As a physicist, Lichtenberg is remembered for his investigations in electricity, for discovering branching discharge patterns on dielectrics, now called Lichtenberg figures. In 1777, he built a large electrophorus to generate static electricity through induction. One of the largest made, it was 2 metres (6 ft 7 in) in diameter and could produce 38-centimetre (15 in) sparks. With it, he discovered the basic principle of modern xerography copy machine technology. By discharging a high voltage point near an insulator, he was able to record strange, tree-like patterns in fixed dust. These Lichtenberg figures are considered today to be examples of fractals. A crater on the Moon is named Lichtenberg in his honour. His life and works are fictionalized in French novelist Pierre Senges's Fragments de Lichtenberg (2008; English translation, 2017).
Robert Wichard Pohl, a 20th-century successor of Lichtenberg in Göttingen and one of the founders of solid state physics used a similar research programme, in which the experiment was an essential part of narrating scientific knowledge.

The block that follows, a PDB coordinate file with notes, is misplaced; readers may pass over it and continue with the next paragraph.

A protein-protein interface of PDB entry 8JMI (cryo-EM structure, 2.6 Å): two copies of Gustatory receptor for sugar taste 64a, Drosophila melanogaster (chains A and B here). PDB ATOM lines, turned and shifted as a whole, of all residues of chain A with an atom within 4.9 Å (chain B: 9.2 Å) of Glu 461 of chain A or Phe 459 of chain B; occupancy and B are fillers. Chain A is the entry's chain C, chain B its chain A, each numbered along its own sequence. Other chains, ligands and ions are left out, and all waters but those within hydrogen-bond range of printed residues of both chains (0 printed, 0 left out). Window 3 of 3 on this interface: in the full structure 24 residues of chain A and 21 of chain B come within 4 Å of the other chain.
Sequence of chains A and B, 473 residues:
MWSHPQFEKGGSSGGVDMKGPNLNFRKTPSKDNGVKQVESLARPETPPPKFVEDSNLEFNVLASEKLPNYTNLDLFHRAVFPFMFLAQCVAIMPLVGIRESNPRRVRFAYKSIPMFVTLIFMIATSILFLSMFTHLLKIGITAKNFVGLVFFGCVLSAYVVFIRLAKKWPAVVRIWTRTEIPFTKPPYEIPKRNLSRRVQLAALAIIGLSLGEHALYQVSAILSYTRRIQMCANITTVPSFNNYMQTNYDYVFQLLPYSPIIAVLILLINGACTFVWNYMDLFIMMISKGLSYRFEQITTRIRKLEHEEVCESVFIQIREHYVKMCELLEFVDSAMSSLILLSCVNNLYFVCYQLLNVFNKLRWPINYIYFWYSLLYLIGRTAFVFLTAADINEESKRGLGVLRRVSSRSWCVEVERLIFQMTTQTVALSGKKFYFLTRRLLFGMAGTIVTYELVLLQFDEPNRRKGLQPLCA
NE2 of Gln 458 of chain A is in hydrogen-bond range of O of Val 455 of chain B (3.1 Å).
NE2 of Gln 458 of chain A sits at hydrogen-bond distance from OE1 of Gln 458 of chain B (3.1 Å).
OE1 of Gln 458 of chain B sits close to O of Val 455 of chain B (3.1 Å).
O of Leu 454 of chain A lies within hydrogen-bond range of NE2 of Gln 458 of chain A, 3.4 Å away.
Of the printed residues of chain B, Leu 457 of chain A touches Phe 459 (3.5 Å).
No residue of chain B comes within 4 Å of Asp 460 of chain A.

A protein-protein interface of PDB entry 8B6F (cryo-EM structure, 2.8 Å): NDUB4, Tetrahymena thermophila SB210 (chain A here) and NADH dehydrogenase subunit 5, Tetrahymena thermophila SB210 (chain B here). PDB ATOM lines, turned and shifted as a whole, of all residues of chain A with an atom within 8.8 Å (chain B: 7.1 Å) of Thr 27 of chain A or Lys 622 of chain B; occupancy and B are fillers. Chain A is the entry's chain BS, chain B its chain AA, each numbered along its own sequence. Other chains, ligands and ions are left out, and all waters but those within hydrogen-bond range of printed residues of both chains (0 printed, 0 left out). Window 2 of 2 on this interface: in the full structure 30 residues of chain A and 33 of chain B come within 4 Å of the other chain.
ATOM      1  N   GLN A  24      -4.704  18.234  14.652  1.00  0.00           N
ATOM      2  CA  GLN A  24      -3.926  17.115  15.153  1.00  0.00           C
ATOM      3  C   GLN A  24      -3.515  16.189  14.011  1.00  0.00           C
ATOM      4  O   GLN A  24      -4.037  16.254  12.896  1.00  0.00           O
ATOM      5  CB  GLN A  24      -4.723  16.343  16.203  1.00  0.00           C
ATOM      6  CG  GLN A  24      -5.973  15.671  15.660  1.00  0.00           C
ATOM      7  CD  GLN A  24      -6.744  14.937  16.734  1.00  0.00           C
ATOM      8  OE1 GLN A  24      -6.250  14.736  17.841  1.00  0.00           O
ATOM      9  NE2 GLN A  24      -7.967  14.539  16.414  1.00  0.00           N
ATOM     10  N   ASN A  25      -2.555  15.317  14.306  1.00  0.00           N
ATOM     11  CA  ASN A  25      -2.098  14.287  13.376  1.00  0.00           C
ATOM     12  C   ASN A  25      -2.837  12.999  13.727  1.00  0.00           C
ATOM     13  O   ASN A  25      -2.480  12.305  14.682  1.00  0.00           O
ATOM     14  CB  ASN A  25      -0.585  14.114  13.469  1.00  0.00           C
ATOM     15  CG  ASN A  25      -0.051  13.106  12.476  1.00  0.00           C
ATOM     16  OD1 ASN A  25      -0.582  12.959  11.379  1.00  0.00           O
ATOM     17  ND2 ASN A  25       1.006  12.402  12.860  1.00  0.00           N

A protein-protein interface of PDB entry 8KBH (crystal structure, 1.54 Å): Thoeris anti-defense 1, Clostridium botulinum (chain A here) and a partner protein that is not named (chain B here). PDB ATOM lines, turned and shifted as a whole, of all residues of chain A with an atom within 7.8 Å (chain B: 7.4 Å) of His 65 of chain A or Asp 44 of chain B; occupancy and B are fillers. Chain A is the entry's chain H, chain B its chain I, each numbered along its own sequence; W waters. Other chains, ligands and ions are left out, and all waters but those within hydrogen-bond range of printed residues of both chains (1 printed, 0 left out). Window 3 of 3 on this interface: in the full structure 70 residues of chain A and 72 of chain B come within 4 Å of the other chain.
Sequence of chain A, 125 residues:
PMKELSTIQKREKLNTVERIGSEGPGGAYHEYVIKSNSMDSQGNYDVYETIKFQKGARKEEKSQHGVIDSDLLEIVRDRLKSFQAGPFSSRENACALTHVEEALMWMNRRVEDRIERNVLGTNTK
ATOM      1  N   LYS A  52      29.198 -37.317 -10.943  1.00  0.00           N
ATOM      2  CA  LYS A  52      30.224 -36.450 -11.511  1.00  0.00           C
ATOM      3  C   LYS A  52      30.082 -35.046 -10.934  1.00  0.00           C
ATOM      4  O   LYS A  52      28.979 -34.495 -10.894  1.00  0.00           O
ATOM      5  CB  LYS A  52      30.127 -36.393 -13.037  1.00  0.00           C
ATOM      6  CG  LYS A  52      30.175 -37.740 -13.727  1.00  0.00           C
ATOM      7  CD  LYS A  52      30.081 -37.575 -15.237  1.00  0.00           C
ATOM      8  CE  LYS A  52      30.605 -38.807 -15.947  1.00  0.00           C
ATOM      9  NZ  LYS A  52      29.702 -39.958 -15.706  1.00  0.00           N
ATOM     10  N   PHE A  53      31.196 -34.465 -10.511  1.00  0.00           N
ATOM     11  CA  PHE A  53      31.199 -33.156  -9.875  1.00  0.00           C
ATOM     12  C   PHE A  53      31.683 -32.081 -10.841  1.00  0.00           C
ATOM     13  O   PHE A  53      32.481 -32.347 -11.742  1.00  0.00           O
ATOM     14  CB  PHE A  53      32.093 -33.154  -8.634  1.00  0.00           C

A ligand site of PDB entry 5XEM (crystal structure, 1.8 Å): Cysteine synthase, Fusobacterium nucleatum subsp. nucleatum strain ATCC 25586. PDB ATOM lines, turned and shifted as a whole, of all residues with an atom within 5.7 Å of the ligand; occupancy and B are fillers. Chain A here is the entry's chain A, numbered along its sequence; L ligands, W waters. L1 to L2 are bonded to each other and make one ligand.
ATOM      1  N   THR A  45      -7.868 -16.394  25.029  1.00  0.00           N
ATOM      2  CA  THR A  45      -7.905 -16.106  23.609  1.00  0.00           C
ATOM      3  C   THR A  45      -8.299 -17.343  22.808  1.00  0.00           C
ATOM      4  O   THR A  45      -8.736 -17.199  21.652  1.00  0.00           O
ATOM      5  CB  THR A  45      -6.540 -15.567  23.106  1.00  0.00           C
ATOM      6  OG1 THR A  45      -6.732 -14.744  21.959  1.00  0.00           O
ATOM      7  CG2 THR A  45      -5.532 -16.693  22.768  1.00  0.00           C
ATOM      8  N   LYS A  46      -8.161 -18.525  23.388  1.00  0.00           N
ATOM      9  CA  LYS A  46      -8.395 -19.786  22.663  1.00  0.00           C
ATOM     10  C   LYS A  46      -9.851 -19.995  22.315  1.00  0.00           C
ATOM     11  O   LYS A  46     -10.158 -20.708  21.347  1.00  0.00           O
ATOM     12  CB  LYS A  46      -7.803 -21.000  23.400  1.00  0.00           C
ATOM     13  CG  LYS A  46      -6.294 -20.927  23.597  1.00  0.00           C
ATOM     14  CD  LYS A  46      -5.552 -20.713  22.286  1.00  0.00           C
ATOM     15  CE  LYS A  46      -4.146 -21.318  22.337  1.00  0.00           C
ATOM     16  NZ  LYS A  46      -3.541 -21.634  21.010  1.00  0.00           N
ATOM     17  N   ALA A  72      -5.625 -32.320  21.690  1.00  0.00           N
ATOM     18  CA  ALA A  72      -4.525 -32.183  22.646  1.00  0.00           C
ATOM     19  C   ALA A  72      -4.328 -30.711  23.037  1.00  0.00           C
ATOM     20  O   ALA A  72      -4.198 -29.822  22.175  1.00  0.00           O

Works published during his lifetime
Complete works in German
Not only are the two longest chapters in the novel (Trim's sermon and Slawkenbergius's tale) concerned with the bigotry of the orthodox clergy, but, even more significantly, the whole novel, which breathes tolerance, is implicitly concerned with the same thing. And the bigotry of the orthodox (Anglican) clergy was as much Schopenhauer's hobby-horse as the arts of fortification were Uncle Toby's. He was obsessed by it, as his vitriolic comments on Samuel Johnson – and on the Anglican clergy – show. Lichtenberg condemned Sterne as a 'scandalum ecclesiae'; no doubt it was precisely this that Schopenhauer appreciated. He also shared, to a marked degree, Sterne's delight in ridiculing pedantry.